Questions from the Tour: Outlining, Part Three

by Jeff Abbott on August 9, 2008

I have used three tools in outlining my novels:
First, index cards. Simplest and fastest way. Easy to rearrange scenes just by moving cards around, and you can lay them out on your desk for a nice visual of your book’s flow. Cheap, easy and nothing to learn. The disadvantage is you can’t “save” or backup index cards.
My second way was using the outliner Inspiration. Originally designed for students, Inspiration is a favorite of Memoirs of a Geisha author Arthur Golden. Inspiration allows you to create a visual map of your ideas–much like laying out index cards–and you can work with your outline is either this visual form, or in a regular outline form. It’s a great product, works on Mac, PC, and Palm, and is a very good starter outline program.
My current choice for an outliner is Tinderbox. It is one of the most powerful outlining programs I’ve ever seen, and it has a reputation for being somewhat difficult to master among Mac users. Aside from being popular with writers, it’s also popular with academics, researchers, and anyone who has to put a structure on detailed information. But I don’t try to master Tinderbox; I simply use it to create my outlines and the related information I want to keep with my outlines. Like Inspiration, Tinderbox shows you see your outline either visually (like index cards spread across a table) or as a standard outline (it can also show your outline in a number of other views, none of which I use). You can attach detailed notes to your outline entries. You can put related groups of entries into visual boxes called containers. I create containers for backstory, Act One, Act Two, and so on, which is an incredibly powerful and flexible way to organize my notes and structure my story. I can also have notes appear in one than more place: so I can have a note about the scene where the hero meets his true love in the main book outline, and then make that same note reappear in a subplot outline called “love affair”. That lets me reuse the same note in more than one place–extremely handy for making sure that subplots are adequately and clearly developed.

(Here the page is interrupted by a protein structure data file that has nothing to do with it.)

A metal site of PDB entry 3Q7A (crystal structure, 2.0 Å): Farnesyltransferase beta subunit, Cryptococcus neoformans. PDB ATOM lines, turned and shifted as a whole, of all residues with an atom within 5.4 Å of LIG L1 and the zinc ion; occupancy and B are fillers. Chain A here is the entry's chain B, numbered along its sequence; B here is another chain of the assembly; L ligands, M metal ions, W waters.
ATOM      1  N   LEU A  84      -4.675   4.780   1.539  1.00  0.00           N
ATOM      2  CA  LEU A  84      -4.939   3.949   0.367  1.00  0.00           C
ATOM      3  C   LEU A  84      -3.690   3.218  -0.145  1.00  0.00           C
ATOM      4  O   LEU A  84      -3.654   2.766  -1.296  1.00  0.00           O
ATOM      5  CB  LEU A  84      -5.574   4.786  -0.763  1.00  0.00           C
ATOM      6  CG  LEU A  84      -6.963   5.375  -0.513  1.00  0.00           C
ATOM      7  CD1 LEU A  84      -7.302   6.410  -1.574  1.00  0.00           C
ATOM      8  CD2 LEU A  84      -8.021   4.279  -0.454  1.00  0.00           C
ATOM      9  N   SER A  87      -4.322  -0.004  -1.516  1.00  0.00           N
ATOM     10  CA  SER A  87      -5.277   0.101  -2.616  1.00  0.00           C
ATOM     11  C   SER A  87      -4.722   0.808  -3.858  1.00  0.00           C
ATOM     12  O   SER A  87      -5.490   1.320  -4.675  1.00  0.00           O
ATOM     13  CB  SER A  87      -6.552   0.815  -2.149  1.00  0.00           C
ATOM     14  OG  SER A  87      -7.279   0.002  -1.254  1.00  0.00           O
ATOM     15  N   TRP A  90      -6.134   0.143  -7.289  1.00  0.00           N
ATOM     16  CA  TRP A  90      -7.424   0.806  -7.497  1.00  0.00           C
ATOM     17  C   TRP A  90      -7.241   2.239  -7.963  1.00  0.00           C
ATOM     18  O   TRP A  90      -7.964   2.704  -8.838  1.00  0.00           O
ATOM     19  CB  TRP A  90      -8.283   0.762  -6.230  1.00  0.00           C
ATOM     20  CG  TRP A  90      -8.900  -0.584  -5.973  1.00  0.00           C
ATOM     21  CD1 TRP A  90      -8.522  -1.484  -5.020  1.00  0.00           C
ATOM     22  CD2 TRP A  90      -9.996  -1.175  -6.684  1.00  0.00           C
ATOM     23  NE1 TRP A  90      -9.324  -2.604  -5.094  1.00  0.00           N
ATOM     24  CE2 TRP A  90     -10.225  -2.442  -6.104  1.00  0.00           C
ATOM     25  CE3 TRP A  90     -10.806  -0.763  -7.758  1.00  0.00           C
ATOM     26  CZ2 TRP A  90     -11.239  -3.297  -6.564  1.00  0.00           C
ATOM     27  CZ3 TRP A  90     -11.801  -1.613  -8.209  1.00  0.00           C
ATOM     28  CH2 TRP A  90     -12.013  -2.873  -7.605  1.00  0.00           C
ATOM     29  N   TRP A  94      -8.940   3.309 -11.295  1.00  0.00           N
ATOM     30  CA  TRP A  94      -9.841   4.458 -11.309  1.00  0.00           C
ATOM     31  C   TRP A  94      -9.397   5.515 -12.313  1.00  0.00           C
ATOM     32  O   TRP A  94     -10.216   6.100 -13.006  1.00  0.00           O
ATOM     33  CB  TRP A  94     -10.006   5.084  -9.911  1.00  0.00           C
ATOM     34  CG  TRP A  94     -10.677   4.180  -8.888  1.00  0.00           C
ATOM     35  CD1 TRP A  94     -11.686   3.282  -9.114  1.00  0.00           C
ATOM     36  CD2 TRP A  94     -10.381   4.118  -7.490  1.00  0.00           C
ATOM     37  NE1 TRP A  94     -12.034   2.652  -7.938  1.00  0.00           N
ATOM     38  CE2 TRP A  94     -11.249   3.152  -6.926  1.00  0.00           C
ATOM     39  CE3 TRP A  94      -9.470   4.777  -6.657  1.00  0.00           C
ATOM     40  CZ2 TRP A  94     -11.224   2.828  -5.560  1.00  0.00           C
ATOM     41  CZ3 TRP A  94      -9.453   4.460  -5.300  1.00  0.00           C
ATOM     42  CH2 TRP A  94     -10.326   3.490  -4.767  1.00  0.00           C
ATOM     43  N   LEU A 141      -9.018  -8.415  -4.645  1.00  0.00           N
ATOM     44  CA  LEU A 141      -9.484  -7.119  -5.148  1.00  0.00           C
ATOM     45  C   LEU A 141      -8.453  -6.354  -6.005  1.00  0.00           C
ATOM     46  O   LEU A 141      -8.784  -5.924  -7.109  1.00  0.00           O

Tinderbox is also popular with my fellow crime author, Sarah Smith. You can see a discussions about using Tinderbox in crafting fiction (including a discussion I started) at their user forum. Tinderbox is Mac only, but a Windows version is in the works. The developer, Mark Bernstein of Eastgate Systems, is very responsive to user feedback and has clearly thought a great deal about ways to organize, connect, and present information. (He also posts the most mouth-watering cooking anecdotes around on his blog.)
Tinderbox gives me a powerful way to organize all my thoughts connected to a book, in a single place, and to rearrange my notes as the book takes shape. I have heard of some writers actually doing most of their first draft writing in Tinderbox, but I prefer to work my drafts in a word processor (in my case, Word 2008 for Mac).
I know this sounds complicated, but after using it a while, it’s not. If you think your book would benefit from outlining, start simple–go the index card route. If you like working this way, consider moving up to a software outliner.
UPDATE:a couple of suggestions, based on private emails I’ve gotten on this post.
1. Download Tinderbox for a test drive. I think you can use the demo for a couple of weeks and see if you like it. Start in outline mode, it’s easiest, and you can see how quickly you can enter in your ideas. Then look at your outline in map view. Gives you a great visual layout of your ideas. You can color code, rearrange, etc., just like you were using index cards.
2. Read the manual a reasonably short time after you start playing with Tinderbox. Really. It will make your life easier rather than just diving in.
3. One of the most powerful features of Tinderbox are agents, which are sort of constant smart searches/filters (I’m not technical enough to give it a better explanation) that can show you notes that are related in some way. For instance, I can create an agent that shows me every note/scene that includes a certain subplot or a character. Or if I create a new scene with a character, that agent can automatically color code that scene so I know where it fits. This is very powerful stuff when you start getting into detailed outlining. And I think Tinderbox is the only outliner of its kind that offers agents. This also makes Tinderbox a powerful holder for your research notes.

    { 2 comments… read them below or add one }

    Kirk August 9, 2008 at 1:26 pm

    You actually use Tinderbox now? I’ve never been able to get my head around that program. Maybe you can teach me one day. :-)

    Jeff Abbott August 9, 2008 at 2:01 pm

    I think the key to success with Tinderbox is to start simple and then see if you even need the more advanced features. It’s a very powerful program, but I only use what I need. It’s clear that many people use it for far more complicated projects than writing a novel. That said, it does have a bit of a learning curve. But the time I have gained through using Tinderbox is less than the time I’ve spent trying to learn it, so it’s worked out well for me. But some of the power in Tinderbox I will never use–those functions are aimed at a different audience than novelists.
    Inspiration is easier to learn, but it’s in great need of an interface overhaul to bring it into the 21st century. It also lacks some of the power of TInderbox that I find particularly useful in outlining a book (such as being able to use a note in more than one place in the outline).

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